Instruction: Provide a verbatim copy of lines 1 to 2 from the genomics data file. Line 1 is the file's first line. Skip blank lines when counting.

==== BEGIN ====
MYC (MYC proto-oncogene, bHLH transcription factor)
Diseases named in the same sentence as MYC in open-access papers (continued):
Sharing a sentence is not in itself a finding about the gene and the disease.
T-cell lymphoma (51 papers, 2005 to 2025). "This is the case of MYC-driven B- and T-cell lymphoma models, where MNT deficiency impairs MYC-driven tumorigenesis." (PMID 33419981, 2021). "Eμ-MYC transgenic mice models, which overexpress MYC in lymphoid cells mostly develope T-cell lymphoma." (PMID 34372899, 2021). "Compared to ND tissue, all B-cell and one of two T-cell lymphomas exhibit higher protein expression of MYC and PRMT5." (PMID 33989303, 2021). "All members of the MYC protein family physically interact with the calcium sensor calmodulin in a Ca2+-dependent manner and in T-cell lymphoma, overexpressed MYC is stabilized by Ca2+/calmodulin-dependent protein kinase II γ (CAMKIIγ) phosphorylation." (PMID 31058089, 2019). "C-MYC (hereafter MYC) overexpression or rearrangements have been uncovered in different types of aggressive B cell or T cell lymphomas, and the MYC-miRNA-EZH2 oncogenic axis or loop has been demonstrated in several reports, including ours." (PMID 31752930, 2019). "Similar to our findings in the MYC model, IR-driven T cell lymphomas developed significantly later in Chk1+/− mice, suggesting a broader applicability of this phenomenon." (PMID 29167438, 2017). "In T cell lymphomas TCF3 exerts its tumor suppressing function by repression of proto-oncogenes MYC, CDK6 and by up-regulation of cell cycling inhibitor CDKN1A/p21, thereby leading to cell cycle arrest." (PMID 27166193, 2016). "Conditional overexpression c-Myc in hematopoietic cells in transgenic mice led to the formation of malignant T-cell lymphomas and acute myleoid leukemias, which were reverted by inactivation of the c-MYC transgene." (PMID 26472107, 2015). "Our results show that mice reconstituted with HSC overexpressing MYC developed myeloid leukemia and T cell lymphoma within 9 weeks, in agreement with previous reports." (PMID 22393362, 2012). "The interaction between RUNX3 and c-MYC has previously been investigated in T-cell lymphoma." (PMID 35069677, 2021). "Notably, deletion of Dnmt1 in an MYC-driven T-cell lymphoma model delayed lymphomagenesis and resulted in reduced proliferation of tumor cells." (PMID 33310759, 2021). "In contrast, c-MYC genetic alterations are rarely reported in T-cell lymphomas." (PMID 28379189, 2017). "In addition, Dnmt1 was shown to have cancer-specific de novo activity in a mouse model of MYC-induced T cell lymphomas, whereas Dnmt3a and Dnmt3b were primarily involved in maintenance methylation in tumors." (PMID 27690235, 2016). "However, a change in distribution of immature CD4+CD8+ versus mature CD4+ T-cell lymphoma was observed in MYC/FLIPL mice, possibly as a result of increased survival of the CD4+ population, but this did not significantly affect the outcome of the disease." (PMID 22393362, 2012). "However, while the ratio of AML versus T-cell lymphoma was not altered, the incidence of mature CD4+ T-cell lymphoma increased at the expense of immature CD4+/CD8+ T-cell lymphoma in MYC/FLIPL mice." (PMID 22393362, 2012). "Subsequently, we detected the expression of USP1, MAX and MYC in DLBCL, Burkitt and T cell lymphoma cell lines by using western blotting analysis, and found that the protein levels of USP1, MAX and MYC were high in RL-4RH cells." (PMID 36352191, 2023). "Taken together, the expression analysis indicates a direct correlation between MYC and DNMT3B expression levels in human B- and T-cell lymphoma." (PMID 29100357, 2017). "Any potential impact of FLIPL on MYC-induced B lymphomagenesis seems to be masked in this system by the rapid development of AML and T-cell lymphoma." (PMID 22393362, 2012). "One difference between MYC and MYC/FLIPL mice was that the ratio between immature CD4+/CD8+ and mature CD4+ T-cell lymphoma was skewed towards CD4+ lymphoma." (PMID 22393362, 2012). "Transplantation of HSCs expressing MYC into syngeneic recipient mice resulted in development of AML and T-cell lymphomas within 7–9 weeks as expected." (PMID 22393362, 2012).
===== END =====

MYC (MYC proto-oncogene, bHLH transcription factor)
Diseases named in the same sentence as MYC in open-access papers (continued):